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Anim Cogn. 2009 Jul;12(4):611-9. doi: 10.1007/s10071-009-0220-5. Epub 2009 Mar 13.

Socially dependent auditory laterality in domestic horses (Equus caballus).

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Université de Rennes I, EthoS, Ethologie animale et humaine-UMR 6552-CNRS Station Biologique de Paimpont, 35380, Paimpont, France.


Laterality is now known to be an ubiquitous phenomenon among the vertebrates. Particularly, laterality of auditory processing has been demonstrated in a variety of species, especially songbirds and primates. Such a hemispheric specialization has been shown to depend on factors such as sound structure, species specificity and types of stimuli. Much less is known on the possible influence of social familiarity although a few studies suggest such an influence. Here we tested the influence of the degree of familiarity on the laterality of the auditory response in the domestic horse. This species is known for its social system and shows visible reactions to sounds, with one or two ears moving towards a sound source. By comparing such responses to the playback of different conspecific whinnies (group member, neighbor and stranger), we could demonstrate a clear left hemisphere (LH) preference for familiar neighbor calls while no preference was found for group member and stranger calls. Yet, we found an opposite pattern of ear side preference for neighbor versus stranger calls. These results are, to our knowledge, the first to demonstrate auditory laterality in an ungulate species. They open further lines of thought on the influence of the social "value" of calls and the listener's arousal on auditory processing and laterality.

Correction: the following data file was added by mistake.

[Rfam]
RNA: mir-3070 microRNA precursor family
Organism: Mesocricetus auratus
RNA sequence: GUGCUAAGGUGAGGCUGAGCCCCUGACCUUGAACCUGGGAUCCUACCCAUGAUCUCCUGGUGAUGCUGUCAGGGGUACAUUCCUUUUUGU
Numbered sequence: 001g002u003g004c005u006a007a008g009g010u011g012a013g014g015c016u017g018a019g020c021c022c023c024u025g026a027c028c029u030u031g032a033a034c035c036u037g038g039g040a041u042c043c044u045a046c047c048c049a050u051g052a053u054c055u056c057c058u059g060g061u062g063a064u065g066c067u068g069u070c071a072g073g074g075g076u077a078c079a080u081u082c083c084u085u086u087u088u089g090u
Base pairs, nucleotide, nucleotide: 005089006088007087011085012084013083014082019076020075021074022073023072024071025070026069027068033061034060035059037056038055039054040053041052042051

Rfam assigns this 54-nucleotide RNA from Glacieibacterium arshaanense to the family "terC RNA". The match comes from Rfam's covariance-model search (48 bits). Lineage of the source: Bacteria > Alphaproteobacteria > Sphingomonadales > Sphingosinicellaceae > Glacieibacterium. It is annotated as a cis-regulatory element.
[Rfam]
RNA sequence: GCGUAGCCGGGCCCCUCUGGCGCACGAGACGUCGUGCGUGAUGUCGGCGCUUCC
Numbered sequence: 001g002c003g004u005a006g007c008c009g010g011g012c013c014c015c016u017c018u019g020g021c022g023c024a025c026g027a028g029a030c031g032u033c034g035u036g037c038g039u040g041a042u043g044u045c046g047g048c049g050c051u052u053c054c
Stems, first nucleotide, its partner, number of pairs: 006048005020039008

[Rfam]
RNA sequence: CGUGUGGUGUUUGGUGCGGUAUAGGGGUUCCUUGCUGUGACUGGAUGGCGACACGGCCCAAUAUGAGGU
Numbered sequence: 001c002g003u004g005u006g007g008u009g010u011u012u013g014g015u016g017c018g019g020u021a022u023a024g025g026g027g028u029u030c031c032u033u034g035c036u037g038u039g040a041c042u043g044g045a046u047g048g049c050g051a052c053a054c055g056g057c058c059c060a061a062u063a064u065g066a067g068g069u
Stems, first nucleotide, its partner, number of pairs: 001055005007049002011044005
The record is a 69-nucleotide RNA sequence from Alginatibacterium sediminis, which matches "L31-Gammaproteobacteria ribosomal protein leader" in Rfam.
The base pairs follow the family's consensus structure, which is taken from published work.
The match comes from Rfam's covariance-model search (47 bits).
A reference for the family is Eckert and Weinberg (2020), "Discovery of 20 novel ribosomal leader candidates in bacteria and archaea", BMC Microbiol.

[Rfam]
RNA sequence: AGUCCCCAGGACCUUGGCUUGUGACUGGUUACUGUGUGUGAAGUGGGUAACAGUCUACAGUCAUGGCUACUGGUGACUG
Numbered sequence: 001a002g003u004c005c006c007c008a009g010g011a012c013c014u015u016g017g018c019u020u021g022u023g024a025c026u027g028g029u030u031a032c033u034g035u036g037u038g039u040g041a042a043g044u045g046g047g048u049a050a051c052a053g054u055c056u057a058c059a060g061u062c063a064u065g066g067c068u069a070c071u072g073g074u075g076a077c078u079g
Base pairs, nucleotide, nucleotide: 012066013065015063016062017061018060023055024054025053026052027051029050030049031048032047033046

[Indexed for MEDLINE]

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